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TOKYO - Japan's government will take a controlling stake in the operator of the Fukushima nuclear plant under a plan ministers approved Wednesday, effectively nationalising one of the world's largest utilities.
Tokyo will inject one trillion yen ($12 billion) as part of a 10-year restructuring aimed at preventing the vast regional power monopoly from going bankrupt.
Tokyo Electric Power (TEPCO), which is facing a huge clean-up bill for the disaster at Fukushima, along with colossal compensation claims from those affected, will come under "temporary state control", the document said.
Announcing the government's approval, Industry Minister Yukio Edano said TEPCO must rid itself of a secretive and complacent corporate culture, and regain public confidence.
"The plan outlines the foundation for reform toward building a new TEPCO," he told a press conference.
"Under the new management, I urge that the firm builds a fresh culture, listening to voices of those who have been harmed (by the nuclear crisis), to customers, to society and starts actively releasing information," he said.
TEPCO submitted its turnaround plan to the government earlier this month through the state-backed Nuclear Damage Liability Facilitation Fund (NDLFF), and ministers meeting on Wednesday gave it the green light.
As the sole provider of electricity to Tokyo and a vast surrounding region in eastern Japan, TEPCO is responsible for maintaining a stable power supply to its millions of customers.
But it is staring at an enormous bill with decommissioning of the four crippled reactors and the clean up of the surrounding area expected to take decades, alongside ballooning compensation claims.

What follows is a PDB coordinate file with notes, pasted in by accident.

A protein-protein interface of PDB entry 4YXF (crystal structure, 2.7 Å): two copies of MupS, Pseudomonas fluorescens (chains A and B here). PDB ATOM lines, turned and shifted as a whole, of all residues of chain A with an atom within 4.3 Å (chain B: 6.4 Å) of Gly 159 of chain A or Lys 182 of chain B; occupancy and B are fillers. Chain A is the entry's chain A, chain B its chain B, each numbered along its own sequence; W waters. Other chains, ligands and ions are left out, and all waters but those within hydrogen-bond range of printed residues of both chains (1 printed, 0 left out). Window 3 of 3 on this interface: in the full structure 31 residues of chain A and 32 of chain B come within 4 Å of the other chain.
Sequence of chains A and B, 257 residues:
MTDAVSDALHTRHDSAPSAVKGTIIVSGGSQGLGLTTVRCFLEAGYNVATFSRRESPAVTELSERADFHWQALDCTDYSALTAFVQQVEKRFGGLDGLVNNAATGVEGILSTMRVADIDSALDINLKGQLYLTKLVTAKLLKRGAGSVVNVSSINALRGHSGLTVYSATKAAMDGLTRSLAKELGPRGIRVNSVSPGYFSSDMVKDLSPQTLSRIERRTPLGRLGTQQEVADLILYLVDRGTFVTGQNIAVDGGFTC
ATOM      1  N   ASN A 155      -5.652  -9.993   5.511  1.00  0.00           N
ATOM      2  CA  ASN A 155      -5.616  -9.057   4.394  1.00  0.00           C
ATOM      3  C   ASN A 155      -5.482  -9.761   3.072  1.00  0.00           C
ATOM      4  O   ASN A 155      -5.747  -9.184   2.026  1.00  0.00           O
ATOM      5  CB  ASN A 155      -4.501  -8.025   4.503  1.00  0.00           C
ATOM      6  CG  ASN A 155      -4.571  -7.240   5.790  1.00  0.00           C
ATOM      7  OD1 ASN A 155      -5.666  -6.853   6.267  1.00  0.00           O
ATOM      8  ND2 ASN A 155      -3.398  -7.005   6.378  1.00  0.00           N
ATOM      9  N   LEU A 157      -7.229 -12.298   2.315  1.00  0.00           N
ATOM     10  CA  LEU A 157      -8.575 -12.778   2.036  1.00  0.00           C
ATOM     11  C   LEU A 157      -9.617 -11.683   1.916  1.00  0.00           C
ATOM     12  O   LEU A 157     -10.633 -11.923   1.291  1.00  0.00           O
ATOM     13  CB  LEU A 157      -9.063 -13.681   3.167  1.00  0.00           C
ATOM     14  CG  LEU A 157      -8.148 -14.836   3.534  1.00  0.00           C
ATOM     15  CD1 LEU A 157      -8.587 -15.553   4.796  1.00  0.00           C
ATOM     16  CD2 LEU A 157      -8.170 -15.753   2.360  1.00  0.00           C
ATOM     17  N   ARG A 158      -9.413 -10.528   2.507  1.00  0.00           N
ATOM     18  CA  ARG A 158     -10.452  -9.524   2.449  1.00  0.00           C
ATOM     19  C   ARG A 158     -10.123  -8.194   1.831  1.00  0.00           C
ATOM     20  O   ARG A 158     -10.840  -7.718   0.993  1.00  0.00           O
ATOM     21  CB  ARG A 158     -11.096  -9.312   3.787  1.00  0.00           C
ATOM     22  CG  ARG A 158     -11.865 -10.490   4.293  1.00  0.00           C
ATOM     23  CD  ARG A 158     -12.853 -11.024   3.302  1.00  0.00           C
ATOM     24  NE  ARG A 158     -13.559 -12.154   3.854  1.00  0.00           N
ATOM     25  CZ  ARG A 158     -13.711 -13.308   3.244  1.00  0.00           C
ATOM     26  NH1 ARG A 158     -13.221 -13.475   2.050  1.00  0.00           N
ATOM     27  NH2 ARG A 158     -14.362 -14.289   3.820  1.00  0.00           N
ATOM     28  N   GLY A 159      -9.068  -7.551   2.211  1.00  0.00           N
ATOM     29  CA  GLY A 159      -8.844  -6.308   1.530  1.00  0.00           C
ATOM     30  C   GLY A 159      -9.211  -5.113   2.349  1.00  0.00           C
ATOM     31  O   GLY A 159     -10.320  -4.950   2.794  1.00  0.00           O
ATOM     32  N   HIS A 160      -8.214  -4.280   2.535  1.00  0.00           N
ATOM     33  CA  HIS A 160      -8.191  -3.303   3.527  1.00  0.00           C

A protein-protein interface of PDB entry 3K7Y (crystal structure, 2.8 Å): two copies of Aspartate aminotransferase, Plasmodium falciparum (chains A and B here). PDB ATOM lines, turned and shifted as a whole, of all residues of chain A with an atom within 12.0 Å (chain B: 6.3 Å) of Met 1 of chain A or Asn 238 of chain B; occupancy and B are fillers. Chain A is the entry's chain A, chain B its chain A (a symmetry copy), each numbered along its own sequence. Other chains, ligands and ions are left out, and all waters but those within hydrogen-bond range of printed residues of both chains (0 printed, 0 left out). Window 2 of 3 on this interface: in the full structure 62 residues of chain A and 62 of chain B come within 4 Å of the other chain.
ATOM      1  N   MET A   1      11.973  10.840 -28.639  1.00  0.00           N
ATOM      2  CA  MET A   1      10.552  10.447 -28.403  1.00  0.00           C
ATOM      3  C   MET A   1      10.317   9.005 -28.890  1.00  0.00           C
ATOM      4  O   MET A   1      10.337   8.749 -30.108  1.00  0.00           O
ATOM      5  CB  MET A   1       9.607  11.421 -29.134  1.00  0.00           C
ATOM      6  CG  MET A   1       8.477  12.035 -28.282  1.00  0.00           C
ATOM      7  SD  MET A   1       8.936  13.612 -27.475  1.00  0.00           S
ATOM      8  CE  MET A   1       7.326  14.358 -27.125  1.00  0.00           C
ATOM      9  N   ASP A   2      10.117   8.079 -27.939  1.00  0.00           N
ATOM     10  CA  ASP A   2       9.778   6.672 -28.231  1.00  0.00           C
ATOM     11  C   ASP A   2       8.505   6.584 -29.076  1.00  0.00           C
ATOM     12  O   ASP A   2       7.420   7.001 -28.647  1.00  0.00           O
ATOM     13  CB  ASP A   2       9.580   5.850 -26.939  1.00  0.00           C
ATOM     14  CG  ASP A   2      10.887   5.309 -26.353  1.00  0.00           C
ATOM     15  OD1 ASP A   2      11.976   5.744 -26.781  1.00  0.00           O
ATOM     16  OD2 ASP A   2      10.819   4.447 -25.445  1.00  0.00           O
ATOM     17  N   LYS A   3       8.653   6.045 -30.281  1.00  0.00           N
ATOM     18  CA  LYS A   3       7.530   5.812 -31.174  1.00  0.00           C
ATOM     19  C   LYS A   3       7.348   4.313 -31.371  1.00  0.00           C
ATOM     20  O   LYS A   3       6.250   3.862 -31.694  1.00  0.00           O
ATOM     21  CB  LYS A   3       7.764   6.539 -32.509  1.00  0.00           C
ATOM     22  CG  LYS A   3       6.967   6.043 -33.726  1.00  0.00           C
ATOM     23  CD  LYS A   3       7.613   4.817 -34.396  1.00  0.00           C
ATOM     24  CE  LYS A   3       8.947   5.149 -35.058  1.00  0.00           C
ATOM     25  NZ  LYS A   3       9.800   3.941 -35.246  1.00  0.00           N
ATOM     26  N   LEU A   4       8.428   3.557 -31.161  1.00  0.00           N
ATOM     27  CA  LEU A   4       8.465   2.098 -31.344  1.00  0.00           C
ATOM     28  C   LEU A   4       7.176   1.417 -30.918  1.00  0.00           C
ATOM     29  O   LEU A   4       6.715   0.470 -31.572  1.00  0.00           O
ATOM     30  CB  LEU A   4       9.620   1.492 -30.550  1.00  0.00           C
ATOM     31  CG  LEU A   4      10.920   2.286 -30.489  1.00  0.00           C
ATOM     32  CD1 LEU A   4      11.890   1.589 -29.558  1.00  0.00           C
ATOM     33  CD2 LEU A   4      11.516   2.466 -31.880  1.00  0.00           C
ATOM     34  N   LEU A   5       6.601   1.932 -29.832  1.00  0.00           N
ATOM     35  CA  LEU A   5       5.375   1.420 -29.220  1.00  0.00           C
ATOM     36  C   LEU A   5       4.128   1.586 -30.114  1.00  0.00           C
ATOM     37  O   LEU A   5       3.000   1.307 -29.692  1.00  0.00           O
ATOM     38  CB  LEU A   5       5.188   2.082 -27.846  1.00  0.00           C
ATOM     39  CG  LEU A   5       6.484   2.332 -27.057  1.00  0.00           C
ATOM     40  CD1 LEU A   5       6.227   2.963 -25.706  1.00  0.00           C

TEPCO projected losses of 708.0 billion yen for the financial year to March 2012, and 201.4 billion yen for the current 12-month period.
The NDLFF -- which is directly answerable to the government -- will take more than 50 percent of voting rights in exchange for one trillion yen, with an option to take more than two-thirds control, according to the proposal.
"By taking shares (worth one trillion yen), the fund shall take more than half of the voting rights... in order to ensure achievement of three goals of 'compensation, decommissioning, and stable (electricity) supply'," it said.
The plan called the move "temporary public control", also spelling out an option for the fund to increase its stake to beyond two-thirds.
With public distrust in nuclear energy running high, Japan's entire pool of atomic reactors are offline, leaving TEPCO and fellow utilities with no choice but to fire up expensive fossil-fuel-powered plants.
The turnaround plan will also see customers directly hit, with a projected 10 percent rise in domestic bills.
TEPCO will trim more than 3.3 trillion yen in costs in a decade, and hopes to restart a nuclear plant in Niigata prefecture.
Under the restructuring most of the current TEPCO management will leave the firm, with lawyer Kazuhiko Shimokobe, who heads a state-backed bailout fund, slated to become the next chairman.
TEPCO also has nominated its managing director Naomi Hirose, in charge of compensation issues related to the nuclear disaster, to replace incumbent president Toshio Nishizawa.
The government's approval has also prompted TEPCO's creditor banks to extend one trillion yen in fresh loans, media reports said.
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